Crane said that Ali Jackson is the “little brother” of Campbell’s girlfriend and Campbell entered the altercation to defend his girlfriend’s brother.

Crane told the Blade after the hearing that the charging documents show that Campbell referred to the victim as a “faggy” when he was questioned by police after his arrest. He noted that Campbell did not use anti-gay language during the altercation with the victim.

“My client didn’t commit a hate crime,” he said.

Det. Arrington testified at the hearing that the victim reported being threatened by Ali Jackson several weeks before the Howard Theatre incident.

“He called him a fag at that time,” Arrington said of the prior incident.

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  1. brian

    July 10, 2012 at 11:33 pm

    But after Monday’s hearing, Singletary said GLOV was pleased that the U.S. Attorney’s office chose not to lower the charges further in its plea offer and that it called for retaining the hate-bias designation in its plea bargain offer for Ali Jackson.

    Thank you. A.J. Singletary. GLOV’s continued diligence in communicating LGBT residents’ concerns to USAO regarding their prosecution of anti-LGBT hate crimes is deeply appreciated.

    I’m sure USAO-DC wants to do the right thing. But as with communicating community impacts to sentencing judges, it does not hurt at all to repeatedly remind USAO-DC of the deep and widespread impact when the entire LGBT community is threatened by such obvious hate violence.

    If USAO repeatedly fails to prosecute clear, bold violations of DC’s hate crimes law, that only encourages more anti-LGBT hate crimes. That’s a problem we have when MPD does not ROBUSTLY (Look it up, Chief.) pursue and investigate hate crimes cases, as well.

    Singletary and GLOV also offered an informative, newsy presentation to Council’s Judiciary Committee hearing on hate crimes on June 29th. Their (and DC Center’s) stats and comparison charts on the increase in hate crimes in DC were helpful and appeared to be accurate. That Chairman Phil Mendelson continues to express his doubts about comparisons with other cities’ stats, as well as the apparent increase in violent hate crimes in DC against LGBT residents and visitors is now just an odd stretch– and frankly, disappointing given the rising level of violence and community fear.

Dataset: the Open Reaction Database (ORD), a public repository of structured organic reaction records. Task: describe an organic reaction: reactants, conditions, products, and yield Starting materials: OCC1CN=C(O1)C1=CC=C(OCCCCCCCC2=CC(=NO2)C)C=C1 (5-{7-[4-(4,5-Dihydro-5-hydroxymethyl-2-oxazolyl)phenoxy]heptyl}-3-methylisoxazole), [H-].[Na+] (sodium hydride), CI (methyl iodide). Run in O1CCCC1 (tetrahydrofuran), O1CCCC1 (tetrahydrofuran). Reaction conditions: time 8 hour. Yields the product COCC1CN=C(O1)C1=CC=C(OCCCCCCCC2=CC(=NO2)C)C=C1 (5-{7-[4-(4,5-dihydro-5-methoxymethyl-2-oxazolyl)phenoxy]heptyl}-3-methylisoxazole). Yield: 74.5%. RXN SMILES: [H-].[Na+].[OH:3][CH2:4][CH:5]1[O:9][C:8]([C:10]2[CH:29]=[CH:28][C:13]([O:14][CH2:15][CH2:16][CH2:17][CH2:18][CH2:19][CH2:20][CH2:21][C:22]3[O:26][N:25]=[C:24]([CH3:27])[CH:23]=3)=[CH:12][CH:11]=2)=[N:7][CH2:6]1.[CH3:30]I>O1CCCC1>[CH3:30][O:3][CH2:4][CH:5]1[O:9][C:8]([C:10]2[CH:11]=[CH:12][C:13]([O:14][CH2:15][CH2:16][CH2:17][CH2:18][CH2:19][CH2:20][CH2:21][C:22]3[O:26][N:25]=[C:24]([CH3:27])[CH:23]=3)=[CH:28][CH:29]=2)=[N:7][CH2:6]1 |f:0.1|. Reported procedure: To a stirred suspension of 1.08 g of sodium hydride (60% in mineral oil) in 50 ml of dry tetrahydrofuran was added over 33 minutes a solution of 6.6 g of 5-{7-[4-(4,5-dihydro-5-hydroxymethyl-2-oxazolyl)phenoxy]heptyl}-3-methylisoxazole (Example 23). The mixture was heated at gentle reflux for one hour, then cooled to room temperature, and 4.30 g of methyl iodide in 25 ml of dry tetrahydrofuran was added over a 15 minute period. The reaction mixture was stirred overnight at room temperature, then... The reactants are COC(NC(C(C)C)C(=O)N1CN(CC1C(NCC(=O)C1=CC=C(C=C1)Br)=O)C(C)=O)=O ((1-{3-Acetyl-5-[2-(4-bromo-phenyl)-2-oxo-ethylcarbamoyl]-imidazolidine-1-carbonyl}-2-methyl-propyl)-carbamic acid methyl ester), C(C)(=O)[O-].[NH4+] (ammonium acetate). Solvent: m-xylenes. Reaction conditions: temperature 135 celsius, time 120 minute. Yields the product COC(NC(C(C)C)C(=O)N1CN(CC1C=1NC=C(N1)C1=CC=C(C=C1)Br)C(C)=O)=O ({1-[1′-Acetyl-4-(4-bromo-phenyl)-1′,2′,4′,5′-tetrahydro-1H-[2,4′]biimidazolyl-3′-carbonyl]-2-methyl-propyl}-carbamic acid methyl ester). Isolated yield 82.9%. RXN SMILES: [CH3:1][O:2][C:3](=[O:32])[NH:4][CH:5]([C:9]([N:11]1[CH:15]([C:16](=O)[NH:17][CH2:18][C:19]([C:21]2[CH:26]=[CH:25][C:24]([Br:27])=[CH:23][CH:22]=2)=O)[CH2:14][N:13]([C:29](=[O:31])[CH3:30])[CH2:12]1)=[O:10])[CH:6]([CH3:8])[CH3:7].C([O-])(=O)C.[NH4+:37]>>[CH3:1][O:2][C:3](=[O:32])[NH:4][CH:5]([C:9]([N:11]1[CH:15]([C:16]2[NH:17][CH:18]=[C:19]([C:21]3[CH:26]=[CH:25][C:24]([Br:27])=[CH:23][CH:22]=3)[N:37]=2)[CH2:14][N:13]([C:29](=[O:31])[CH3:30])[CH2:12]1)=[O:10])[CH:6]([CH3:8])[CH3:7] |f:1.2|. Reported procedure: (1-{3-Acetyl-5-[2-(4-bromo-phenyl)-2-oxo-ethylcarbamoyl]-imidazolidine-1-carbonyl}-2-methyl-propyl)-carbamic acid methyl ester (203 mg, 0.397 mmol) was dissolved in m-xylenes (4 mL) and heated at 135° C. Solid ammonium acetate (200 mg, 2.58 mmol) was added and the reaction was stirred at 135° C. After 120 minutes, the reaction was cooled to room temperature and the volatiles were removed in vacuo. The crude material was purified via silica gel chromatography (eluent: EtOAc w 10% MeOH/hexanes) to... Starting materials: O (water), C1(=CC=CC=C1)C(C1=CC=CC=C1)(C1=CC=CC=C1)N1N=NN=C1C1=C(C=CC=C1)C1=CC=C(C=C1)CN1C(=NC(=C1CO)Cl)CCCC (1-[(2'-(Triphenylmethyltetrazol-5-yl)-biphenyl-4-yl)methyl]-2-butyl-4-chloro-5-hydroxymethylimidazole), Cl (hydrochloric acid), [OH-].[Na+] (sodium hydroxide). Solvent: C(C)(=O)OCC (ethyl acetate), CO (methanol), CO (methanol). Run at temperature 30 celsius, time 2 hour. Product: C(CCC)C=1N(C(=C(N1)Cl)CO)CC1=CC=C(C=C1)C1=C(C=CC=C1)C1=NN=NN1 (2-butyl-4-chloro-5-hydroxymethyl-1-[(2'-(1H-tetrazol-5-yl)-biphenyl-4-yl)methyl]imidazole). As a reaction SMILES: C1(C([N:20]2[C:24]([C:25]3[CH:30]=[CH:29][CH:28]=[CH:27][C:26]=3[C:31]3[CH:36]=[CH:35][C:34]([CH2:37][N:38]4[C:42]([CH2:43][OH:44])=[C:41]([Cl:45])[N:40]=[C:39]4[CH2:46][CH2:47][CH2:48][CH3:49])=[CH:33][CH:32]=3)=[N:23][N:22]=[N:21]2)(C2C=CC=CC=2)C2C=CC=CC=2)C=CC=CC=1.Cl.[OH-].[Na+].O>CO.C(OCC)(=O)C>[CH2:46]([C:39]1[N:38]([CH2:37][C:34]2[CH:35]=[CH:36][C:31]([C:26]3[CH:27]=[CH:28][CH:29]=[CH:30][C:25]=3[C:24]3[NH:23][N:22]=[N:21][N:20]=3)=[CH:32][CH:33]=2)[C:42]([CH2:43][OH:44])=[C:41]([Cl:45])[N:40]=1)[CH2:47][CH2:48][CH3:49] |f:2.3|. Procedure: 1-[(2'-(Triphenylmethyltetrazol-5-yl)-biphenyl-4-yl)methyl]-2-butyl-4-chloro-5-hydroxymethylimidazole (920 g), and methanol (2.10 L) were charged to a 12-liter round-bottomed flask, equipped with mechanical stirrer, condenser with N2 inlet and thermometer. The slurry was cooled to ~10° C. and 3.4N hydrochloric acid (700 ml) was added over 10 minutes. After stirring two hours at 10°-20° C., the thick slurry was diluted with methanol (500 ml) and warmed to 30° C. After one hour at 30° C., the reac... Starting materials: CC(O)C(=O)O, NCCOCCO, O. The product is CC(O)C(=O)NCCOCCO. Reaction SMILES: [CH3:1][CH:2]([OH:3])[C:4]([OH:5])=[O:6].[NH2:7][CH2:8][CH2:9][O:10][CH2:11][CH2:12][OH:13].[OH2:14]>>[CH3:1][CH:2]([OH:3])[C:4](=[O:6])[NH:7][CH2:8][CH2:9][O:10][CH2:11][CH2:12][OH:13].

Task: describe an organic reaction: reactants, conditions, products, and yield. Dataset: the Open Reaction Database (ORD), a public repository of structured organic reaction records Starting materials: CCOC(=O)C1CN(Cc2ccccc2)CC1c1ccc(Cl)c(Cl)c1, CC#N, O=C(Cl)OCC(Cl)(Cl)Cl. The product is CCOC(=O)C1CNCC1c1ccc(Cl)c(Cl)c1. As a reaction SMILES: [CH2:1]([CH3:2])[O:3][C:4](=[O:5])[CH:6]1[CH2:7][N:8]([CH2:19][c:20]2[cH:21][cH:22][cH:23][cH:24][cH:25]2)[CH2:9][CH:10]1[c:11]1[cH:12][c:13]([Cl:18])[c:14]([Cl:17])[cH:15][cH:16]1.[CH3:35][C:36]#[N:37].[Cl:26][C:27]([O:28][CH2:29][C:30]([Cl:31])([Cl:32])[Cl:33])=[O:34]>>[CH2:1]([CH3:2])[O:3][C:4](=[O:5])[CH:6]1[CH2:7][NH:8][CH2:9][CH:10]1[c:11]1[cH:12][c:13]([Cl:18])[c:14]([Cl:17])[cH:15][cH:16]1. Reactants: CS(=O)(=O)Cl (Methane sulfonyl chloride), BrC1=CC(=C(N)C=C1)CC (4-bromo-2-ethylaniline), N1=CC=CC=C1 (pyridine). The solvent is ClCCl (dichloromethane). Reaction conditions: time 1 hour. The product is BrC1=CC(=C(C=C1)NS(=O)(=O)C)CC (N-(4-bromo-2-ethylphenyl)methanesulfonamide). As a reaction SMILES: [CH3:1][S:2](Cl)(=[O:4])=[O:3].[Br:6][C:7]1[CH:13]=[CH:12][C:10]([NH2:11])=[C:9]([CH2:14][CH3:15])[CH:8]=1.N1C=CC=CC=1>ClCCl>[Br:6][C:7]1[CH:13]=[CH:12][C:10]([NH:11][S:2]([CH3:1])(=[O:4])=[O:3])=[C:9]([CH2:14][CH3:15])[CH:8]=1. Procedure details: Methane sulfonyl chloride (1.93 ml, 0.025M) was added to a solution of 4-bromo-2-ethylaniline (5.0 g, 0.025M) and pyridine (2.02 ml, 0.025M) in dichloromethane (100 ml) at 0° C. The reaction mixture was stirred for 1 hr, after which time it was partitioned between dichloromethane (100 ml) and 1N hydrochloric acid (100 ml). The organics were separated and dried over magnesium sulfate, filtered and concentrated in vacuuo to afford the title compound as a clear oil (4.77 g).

Likewise, it was disappointing to hear of the lack of communications, transparency and interactive fair play with DC’s LGBT organizations from Mayor Gray’s Office of GLBT Affairs regarding the spending by that office of up to $70,000 in city funds. We ought to expect better from Jeffrey Richardson and Mayor Gray.

  2. Davis

    July 27, 2012 at 9:14 pm

    Maybe, just maybe some justice will prevail. Maybe.

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D.C. rejects request by gyms to lift mask mandate

LGBTQ-owned venues sign letter calling requirement ‘devastating’ for business



Owners of two LGBTQ-owned D.C. fitness studios and one gym signed on to a joint letter with the owners of six other similar businesses urging D.C. Mayor Muriel Bowser and D.C. Department of Health Director Dr. Laquandra Nesbitt to lift a city mandate requiring patrons of gyms and fitness studios to wear masks. 

The Oct. 4 letter, written by gay businessman Bryan Myers, the CEO and president of a chain of local fitness studios using the trademark name of [solidcore], states that the mask mandate, which applies to people who are fully vaccinated for the coronavirus, is based largely on outdated data pertaining to gyms and fitness studios collected prior to the widespread availability of the COVID vaccine.

“More relevant data to inform decision-making would be to study the data from two, large Northeastern cities that have opted to allow fitness classes to continue with the requirement of vaccination in lieu of a mask requirement,” the letter states. “In both New York City and Philadelphia, which have opted for this approach, we have not seen an increase in the trajectory of the Delta variant,” Myers says in the letter.

In the last week of July, the U.S. Centers for Disease Control and Prevention issued a recommendation that cities and local jurisdictions with 50 new COVID cases per 100,000 residents per week, which at that time included D.C., should ask residents to voluntarily resume wearing masks indoors. That same week, Bowser announced she would go one step further by mandating the indoor use of masks in most public places, including gyms and fitness spas or studios. 

Bowser and Nesbitt said their intention was to take immediate steps to curtail the spread of the coronavirus so that the city would not be forced to return to the full shutdown mode, including the closing of businesses, that the mayor lifted earlier this year.

Maryland Gov. Larry Hogan and Virginia Gov. Ralph Northam announced they would ask residents of their states to consider using masks in crowded indoor spaces as recommended by the CDC, but said they would not require mask use. 

In their letter to Bowser and Nesbitt, the gym and fitness studio owners called on the mayor to provide the same exemption to their businesses as the city has provided for restaurants, bars, and nightclubs, which requires masks except when patrons are eating and drinking.